Every day is a win

Joe has spent nearly all of his life in the grip of addiction. 

He undertook our addiction treatment program for his addiction to heroin, alcohol and other opioids.

His story is ongoing and one of courage and determination as he continues the recovery process.

This is his story.

Where do I start?

I’m now 30, and I started using drugs at school when I was 15. I played rugby union and went on a tour to England with my school.

I started drinking and smoking pot pretty much from the day we arrived.

When I was 17 I went to Schoolies and I started using ecstasy, cocaine and speed. That lasted for two years – and then when I turned 19, I started using heroin.

I used heroin for about 12 months before I sought help.

I enrolled in the methadone program (methadone is taken as a replacement for heroin with the idea of preventing physical withdrawal and reducing harms associated with illicit drug use).

I even remember the date I started methadone – it was the 9/9/2009. I was 20.

Methadone was just a once a week thing – the program (usually administered through a local pharmacy) would give me five or six “takeaways” for the week and I’d use them all in one day and use smack for the rest of the week.

Little did I know at this time that it was because of these addictions that I would end up at the Hader Clinic Queensland for treatment.

When I was twenty I had a girlfriend who I loved, but she died of an overdose.

I was devastated and my way of dealing with it was not to give a f*!* about anything.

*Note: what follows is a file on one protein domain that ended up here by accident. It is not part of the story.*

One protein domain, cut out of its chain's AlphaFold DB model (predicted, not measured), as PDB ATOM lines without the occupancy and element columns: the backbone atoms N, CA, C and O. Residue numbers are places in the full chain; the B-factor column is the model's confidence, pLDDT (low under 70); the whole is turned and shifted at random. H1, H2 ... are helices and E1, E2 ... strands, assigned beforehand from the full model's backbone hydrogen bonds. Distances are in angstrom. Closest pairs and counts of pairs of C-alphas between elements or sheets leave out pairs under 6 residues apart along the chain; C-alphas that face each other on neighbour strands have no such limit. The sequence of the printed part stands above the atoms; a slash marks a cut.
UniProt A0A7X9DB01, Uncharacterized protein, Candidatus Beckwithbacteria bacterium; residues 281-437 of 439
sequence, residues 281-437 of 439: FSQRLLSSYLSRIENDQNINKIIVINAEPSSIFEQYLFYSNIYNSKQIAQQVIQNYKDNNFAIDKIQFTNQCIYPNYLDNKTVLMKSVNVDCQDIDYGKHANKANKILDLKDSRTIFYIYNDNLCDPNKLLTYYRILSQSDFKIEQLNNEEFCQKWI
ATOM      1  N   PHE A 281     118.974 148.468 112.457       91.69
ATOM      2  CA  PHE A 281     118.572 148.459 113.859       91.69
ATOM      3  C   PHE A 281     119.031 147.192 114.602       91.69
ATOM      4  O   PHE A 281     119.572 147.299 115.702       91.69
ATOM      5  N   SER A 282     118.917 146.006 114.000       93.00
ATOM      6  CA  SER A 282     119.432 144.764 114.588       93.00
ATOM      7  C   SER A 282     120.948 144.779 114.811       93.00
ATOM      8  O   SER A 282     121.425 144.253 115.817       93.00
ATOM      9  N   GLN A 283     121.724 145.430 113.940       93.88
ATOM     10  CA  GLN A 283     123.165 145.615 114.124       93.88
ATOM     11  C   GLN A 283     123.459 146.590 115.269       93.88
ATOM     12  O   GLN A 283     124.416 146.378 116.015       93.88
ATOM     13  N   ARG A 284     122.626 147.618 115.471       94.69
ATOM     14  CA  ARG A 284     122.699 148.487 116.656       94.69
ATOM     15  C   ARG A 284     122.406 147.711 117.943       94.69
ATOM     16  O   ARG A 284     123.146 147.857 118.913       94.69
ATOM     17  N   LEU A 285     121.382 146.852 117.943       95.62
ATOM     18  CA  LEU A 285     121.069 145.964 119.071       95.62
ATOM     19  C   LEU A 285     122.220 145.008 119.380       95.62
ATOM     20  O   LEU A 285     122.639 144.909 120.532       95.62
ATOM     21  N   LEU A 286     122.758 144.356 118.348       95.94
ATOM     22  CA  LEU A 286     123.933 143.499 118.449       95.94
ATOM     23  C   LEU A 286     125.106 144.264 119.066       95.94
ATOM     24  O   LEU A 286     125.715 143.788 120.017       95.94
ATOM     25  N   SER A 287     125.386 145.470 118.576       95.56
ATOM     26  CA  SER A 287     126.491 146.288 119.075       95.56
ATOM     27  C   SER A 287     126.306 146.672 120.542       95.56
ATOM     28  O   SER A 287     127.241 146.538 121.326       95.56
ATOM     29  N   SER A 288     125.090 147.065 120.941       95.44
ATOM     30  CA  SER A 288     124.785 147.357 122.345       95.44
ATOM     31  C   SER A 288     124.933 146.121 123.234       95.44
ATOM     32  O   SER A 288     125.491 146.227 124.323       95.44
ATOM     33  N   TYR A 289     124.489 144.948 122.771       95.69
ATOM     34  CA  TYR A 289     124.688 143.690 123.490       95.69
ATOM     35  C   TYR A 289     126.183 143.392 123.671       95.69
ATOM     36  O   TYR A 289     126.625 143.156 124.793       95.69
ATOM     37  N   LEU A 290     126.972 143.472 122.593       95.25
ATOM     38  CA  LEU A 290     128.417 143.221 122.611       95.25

My habit grew worse. Paying for it was a problem.

I became a “collector” for drug dealers. I got involved with bad people in Sydney. I’m a big guy and I used my physicality to get what I wanted. You could say that I didn’t care and that I was quite violent.

From the ages of 20-25 I thought heroin was great. I had money and what I wanted, well everything I thought I wanted.

But from 25 onwards I started to decline slowly. By the time I got to rehab, I had definitely had enough. 

I had met a girl, and moved from Sydney to the Central Coast. We were fighting because I was using all the time.

One night I was driving home – I guess you could call it a suicide attempt after drinking a bottle of Wild Turkey and having a gram shot of heroin. Not expecting to make it, I woke up twelve hours later in remote bushland.

I had fifteen missed calls from my dad. I hadn’t spoken to him for six months. My girlfriend must have called him the night before because I didn’t know where I was. I had a voicemail from him where he told me that I was terrible and that I needed to go to rehab.

He took money out of his super to get me there. I have had an on and off relationship with my parents over the years. I did a bit of jail time when I was 19 and after that they told me to get lost. They didn’t enable my addiction initially but they well and truly did at the end.